Habitat: Prefers open forest and the edge of the forest. Also seen around village gardens and on the edge of mangroves.

Conservation: Endemic to Samoa and is vulnerable (IUCN Global Status).

7) Segaula 

Common name: Samoan parrot finch

Scientific name: Erythrura  cyaneovirens cyaneovirens (Upolu) & Erythrura cyaneovirens gaughrani (Savaii)

Did you know?

–  This small, brightly coloured finch eats insects and fruit. Its call is a high pitched double peep sung from the top of the trees.

Habitat:  Found in mature and secondary forest.

Conservation status:  Subspecies endemic to Upolu and Savii. Conservation Concern due to habitat loss following the cyclones of 1990-91 and introduced pests.

8) Mitivao

Common name: Samoan triller

Scientific name: Lalage sharpei

Did you know?

–  This bird has a loud churr and a sweaky trill and eats caterpillars and other insects.

Habitat: Mostly seen at the forest edge or in the canopy.

Conservation status: Endemic to Samoa – Near Threatened.

9) Manuma

Common name: Many-coloured fruit dove

Scientific name: Ptilinopus perousii perousili

Did you know?

–   The Manuma has a characteristic coo-coo -co-co call, which increases in tempo and diminishes in volume.

– These doves will fly from island to island to find fruit. They fly straight with whirring wingbeats, often above the tree-line.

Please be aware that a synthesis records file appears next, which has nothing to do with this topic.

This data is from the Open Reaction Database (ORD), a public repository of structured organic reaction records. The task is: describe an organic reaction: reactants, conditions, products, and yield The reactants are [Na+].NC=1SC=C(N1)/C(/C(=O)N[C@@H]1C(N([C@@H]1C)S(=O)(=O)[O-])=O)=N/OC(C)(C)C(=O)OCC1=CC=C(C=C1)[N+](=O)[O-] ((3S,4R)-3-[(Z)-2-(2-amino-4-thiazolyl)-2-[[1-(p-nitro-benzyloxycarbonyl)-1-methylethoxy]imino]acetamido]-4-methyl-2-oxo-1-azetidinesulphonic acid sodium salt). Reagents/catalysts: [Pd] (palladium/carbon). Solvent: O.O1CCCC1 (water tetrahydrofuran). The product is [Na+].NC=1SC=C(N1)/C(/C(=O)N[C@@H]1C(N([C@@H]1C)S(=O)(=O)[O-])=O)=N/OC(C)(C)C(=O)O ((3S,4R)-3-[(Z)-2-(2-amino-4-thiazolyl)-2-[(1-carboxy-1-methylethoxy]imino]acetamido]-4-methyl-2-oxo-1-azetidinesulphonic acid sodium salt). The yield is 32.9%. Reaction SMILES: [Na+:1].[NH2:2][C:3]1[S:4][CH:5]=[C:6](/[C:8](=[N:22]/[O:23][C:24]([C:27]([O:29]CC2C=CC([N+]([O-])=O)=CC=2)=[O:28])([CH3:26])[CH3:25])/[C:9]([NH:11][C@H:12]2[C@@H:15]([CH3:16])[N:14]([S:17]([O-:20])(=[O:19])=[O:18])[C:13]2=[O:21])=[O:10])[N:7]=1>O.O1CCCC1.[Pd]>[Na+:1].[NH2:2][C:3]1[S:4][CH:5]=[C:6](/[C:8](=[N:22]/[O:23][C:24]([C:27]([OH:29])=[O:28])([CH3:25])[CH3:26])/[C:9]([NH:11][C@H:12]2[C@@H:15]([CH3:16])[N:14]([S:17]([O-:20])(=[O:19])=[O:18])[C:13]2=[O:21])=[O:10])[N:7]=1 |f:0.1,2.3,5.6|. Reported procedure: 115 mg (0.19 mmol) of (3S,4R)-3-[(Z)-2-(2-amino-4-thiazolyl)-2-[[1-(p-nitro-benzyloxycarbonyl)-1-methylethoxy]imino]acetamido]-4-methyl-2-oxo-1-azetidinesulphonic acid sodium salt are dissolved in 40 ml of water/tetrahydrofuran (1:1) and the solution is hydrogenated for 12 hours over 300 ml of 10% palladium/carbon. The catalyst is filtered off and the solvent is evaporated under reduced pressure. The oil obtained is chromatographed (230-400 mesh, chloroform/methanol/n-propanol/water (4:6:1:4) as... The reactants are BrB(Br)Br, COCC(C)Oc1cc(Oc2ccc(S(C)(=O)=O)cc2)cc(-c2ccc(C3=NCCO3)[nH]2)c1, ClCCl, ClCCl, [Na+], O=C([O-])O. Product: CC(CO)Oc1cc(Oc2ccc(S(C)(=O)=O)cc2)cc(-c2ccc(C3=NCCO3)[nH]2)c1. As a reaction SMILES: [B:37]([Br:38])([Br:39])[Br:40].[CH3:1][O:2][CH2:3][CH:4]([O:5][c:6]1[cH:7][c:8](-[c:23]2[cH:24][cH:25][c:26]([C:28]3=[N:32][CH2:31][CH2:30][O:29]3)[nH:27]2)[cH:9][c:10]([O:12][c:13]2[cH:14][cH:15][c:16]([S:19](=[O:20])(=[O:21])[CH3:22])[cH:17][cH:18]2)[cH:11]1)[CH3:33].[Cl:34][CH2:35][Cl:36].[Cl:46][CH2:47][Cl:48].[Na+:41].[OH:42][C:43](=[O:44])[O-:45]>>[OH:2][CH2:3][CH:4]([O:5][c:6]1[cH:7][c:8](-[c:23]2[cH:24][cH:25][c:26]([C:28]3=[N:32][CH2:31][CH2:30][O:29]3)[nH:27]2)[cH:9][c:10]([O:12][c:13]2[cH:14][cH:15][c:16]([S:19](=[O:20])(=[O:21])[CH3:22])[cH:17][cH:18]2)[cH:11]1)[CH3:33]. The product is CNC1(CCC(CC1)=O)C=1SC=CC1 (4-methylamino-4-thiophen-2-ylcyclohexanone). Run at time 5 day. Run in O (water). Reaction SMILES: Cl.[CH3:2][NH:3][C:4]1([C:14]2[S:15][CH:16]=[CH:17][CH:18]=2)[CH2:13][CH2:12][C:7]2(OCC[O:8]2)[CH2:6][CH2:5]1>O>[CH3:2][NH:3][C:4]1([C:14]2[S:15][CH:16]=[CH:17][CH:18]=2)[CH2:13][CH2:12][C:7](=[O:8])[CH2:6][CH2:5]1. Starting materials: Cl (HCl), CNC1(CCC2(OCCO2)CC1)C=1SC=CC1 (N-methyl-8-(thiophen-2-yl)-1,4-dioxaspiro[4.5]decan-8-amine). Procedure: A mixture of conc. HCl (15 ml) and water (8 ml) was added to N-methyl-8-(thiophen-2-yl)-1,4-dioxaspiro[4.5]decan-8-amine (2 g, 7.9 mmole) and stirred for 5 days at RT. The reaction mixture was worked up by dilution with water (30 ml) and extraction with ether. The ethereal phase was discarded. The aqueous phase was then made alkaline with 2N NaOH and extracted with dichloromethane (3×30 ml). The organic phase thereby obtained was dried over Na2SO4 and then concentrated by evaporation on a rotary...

Habitat: Mostly in mature forest, although fruit-laden trees such as the fig, will temp them out of the forest.

Conservation status: Endemic sub-species to Samoa and is of least concern.

10) Vasavasa

Common name: Samoan whistler

Scientific name: Pachycephala flavifrons

Did you know?

– This mainly insect-eating whistler will also eat fruit.

– Their call is a musical series of quick whistles.

– The male and female look quite similar

Habitat:  Broad range from high to low forests, cleared areas, secondary bush and village gardens.

Conservation status: Endemic to Savaii, Upolu and Nuutele and is of least concern.

11) Manuali’i

Common name: Purple swamp hen

Scientific name: Porphyrio porphyrio samoensis

Did you know?

–  The Manuali’i eat grasses, insects and small birds and can cause problems to village gardens.

– The chicks are black and look too small for their huge feet!

–  They are called the ‘Bird of Kings’ as traditionally chiefs kept them in captivity, sending them ahead into a village to announce a chiefly visit.

Habitat: Mainly in or near swamps, but also found in forests and village gardens.

Conservation status: Hunting by introduced animals such as feral cats and dogs threaten
the swamp hen. Also hunted by people.

12) Matapapae

Common name: Samoan white-eye

Scientific name: Zosterops samoensis

Did you know?

–  This white-eye’s short beak is used to feed on fruit and nectar.

– The yellow iris is unusual, as most white-eyes have a brown iris. Listen for the high tzi as flocks fly overhead.

Habitat: Prefers upland mature forest and volcanic succession forest.

Conservation status: Endemic to Savaii and is vulnerable.